The Clare Spark Blog

November 2, 2014

“The Affair” and the Country versus the City

the-affair

[Update 12-14-2015: there were minor errors in my first impressions of this series, which got a Golden Globes award for Drama after the first season. 1. The murder victim is Cole’s brother, Scottie, a junkie. 2. Alison’s baby died of drowning (hence the pervasive water images). 3. Alison has become a symbol of the persistent attraction of small town life, and has gone darker, as has Noah. 4. Oscar (the red-headed Jew (?) is apparently the father of Alison’s baby owing to an impulsive one-night stand. 4. The most favorable characters are now the discarded spouses, Helen and Cole. Indeed, Maura Tierney (Helen) has been nominated for a Golden Globes Award, which she will probably win. To conclude: the 1960s turn to primitivism (in emotion, hence in closeness to “Nature”  is probably the most obvious theme of this (anti-modern) series.]

Showtime has a new drama series about two married persons living in Montauk (one is vacationing there) that I would thought would be no more than the usual soft porn directed at a middle class cable audience, but it is more interesting than that.

Here are the features that I find indicative of current politics:

First, the hero (“Noah Soloway,” played by Dominic West), a writer with one published work of fiction to his name, has married above his socio-economic class and must cope with bourgeois, success-driven in-laws, an intelligent wife (Maura Tierney) and four children. His successful father-in-law is also a writer, but a best seller author who taunts him. His mother-in-law, also outspoken and nasty, calls him a [loony] “idealist” in front of the protagonist’s family.

dominicwest

Second, the anti-hero has a meeting with his wife’s father’s agent (arranged by dad), in which he telegraphs the theme of the series: it will about the decline of “the American pastoral” and the struggle to preserve small town values in the face of modernization and urbanization. In the end, the married protagonist will kill his small-town lover. That alone interests the agent.

Third, there is a mystery: the female lover’s boss wants to put a bowling alley next to his diner; “Cole” (played by Joshua Jackson) the husband of the Ruth Wilson character (“Alison Lockhart,” a bereaved parent whose son has recently died, perhaps of cancer), makes a substantial speech at a town meeting that is considering the over-commercialization of Montauk and the subsequent loss of “community.” At this point, we suspect that someone has murdered Cole (probably the upwardly mobile avatar of “progress”), for the two lovers are being interrogated by a detective, and a male murder victim is mentioned. Since Alison is present, and mentions missing “him” the suspense does not lie in who killed whom.

ruthwilson

Fourth, each episode is divided in half. The first half describes events mostly from “Noah’s recollection, while the second half is told from the woman’s perspective. They are drastically different, with Noah recalling the sexual aggressiveness of his partner in deception, while Alison has much more on her mind, namely politics and her grief. (http://en.wikipedia.org/wiki/The_Affair_(TV_series).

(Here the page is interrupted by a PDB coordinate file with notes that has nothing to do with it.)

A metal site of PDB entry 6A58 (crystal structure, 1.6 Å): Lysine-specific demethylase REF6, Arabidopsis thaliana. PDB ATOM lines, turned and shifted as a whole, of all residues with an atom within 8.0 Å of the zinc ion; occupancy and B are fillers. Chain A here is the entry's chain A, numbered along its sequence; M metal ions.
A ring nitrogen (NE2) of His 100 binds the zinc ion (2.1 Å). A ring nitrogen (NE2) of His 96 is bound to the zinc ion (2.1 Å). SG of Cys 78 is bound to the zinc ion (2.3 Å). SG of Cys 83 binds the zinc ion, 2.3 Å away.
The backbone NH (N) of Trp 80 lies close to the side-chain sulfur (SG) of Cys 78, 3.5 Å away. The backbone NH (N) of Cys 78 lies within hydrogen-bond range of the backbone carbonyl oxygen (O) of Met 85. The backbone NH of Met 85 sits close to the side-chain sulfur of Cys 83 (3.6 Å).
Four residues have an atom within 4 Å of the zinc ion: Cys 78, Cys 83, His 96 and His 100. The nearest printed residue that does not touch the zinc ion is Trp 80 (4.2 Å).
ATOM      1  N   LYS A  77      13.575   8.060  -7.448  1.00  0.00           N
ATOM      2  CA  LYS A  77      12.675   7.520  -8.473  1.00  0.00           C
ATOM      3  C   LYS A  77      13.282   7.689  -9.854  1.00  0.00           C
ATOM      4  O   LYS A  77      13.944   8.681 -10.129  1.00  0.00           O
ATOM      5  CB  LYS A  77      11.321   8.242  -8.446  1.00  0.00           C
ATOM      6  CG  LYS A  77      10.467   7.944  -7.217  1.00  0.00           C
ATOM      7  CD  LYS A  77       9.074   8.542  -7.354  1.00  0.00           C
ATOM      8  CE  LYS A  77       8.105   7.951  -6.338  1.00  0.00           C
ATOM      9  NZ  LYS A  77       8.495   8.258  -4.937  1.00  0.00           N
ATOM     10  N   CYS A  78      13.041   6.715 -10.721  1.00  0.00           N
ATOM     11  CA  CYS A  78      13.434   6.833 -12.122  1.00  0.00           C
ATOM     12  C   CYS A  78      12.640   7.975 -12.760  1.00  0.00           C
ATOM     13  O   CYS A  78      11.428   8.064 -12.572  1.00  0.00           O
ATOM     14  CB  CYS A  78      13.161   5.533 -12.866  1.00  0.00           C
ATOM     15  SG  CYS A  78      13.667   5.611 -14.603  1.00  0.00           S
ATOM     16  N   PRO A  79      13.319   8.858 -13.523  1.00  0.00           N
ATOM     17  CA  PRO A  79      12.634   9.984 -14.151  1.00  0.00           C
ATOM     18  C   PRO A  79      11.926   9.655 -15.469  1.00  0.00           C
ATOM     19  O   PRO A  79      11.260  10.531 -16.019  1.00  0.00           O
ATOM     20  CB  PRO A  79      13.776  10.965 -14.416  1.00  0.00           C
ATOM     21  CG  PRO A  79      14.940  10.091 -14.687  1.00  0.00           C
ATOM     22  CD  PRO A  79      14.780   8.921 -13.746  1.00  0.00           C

Clearly, Showtime is run by progressives, who demonstrate their postmodern, hip commitments by criticizing the intact heterosexual family and showing the subjectivity of “perspectivism.” In addition to class and gender struggle, some nudity and forbidden sex, we have the critique of progress. Indeed, one of the characters sneers at the thought of Montauk turning into Easthampton.

And are not these identical themes being played out in our current political struggle for the US Senate? And it will be the redneck diner owner (“Oscar” played by Darren Goldstein) who probably did the dirty deed: how dare he strive for “development?”

July 20, 2013

Obama’s intervention 7-19-13

LBJ signs Voting Rights Act

LBJ signs Voting Rights Act

The day of the scheduled rallies protesting the not-guilty verdict in the George Zimmerman case, the Wall Street Journal led with a news article by Coleen McCain Nelson entitled “Obama Speaks Frankly On Race.”

The word Race was devoid of inverted commas, signifying that there was nothing suspect about the concept of ‘race’.  Just as problematic, the news article described Trayvon Martin as an African-American, and we all are taught that “perspectivism” is the correct epistemology.  No need for inverted commas there either, for there is no truth, only points of view that are incomprehensible to other groups. Such are the wages of multiculturalism, the preferred liberal policy for dealing with group conflict as the acceptance of “diversity” based on race and gender.

On this website, nothing has been so frequently described as ‘race,’ racism, and how a covertly racialist discourse has dominated public debate since black supremacists hijacked the integrationist movement led by Martin Luther King Jr. For a sampling, see any of the following blogs:

https://clarespark.com/2012/01/21/the-persistence-of-white-racism/, https://clarespark.com/2013/07/02/groupiness-group-think-and-race/, https://clarespark.com/2011/02/27/remembering-ralph-bunche-american/ https://clarespark.com/2011/03/28/index-to-multiculturalism-blogs/, and especially https://clarespark.com/2009/10/31/the-offing-of-martin-luther-king-jr-and-ralph-bunche/.

It appears that the most we can expect from Rupert Murdoch’s publications (The Wall Street Journal and “fair and balanced” Fox News Channel), is the namby-pamby pseudo-moderation of approved journalists and some sociologists.

On the jump page (A-5), WSJ quoted sociologist Abigail Thernstrom, who viewed the President’s intervention as inappropriate. Thernstrom is a brave voice in the wilderness, who puts the same priority on progress in the black population as I and my readers do (though her writings on that issue are not mentioned in the WSJ article. See her thoughts on progress here:  http://online.wsj.com/article/SB10001424052702304723304577369913528826798.html ).